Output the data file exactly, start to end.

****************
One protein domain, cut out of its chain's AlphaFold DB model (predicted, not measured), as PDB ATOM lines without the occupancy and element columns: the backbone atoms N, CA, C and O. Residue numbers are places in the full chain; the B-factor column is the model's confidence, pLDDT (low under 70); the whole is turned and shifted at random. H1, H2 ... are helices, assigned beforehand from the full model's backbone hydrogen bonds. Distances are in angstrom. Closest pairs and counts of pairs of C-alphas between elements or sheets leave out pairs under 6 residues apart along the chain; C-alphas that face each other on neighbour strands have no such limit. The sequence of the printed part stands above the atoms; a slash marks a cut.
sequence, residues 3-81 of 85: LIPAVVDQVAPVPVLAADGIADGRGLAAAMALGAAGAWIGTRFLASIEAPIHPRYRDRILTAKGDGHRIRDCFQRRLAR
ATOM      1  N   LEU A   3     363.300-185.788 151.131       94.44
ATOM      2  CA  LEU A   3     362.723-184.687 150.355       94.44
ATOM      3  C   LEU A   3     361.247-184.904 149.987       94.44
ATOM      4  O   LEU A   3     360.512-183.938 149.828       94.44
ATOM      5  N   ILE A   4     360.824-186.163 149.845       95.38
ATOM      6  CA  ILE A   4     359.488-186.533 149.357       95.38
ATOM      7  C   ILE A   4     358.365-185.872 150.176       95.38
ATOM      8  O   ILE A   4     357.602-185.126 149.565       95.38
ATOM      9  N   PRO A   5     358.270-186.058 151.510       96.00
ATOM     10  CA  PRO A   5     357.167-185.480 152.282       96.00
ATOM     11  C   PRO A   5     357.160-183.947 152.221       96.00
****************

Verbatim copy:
One protein domain, cut out of its chain's AlphaFold DB model (predicted, not measured), as PDB ATOM lines without the occupancy and element columns: the backbone atoms N, CA, C and O. Residue numbers are places in the full chain; the B-factor column is the model's confidence, pLDDT (low under 70); the whole is turned and shifted at random. H1, H2 ... are helices, assigned beforehand from the full model's backbone hydrogen bonds. Distances are in angstrom. Closest pairs and counts of pairs of C-alphas between elements or sheets leave out pairs under 6 residues apart along the chain; C-alphas that face each other on neighbour strands have no such limit. The sequence of the printed part stands above the atoms; a slash marks a cut.
sequence, residues 3-81 of 85: LIPAVVDQVAPVPVLAADGIADGRGLAAAMALGAAGAWIGTRFLASIEAPIHPRYRDRILTAKGDGHRIRDCFQRRLAR
ATOM      1  N   LEU A   3     363.300-185.788 151.131       94.44
ATOM      2  CA  LEU A   3     362.723-184.687 150.355       94.44
ATOM      3  C   LEU A   3     361.247-184.904 149.987       94.44
ATOM      4  O   LEU A   3     360.512-183.938 149.828       94.44
ATOM      5  N   ILE A   4     360.824-186.163 149.845       95.38
ATOM      6  CA  ILE A   4     359.488-186.533 149.357       95.38
ATOM      7  C   ILE A   4     358.365-185.872 150.176       95.38
ATOM      8  O   ILE A   4     357.602-185.126 149.565       95.38
ATOM      9  N   PRO A   5     358.270-186.058 151.510       96.00
ATOM     10  CA  PRO A   5     357.167-185.480 152.282       96.00
ATOM     11  C   PRO A   5     357.160-183.947 152.221       96.00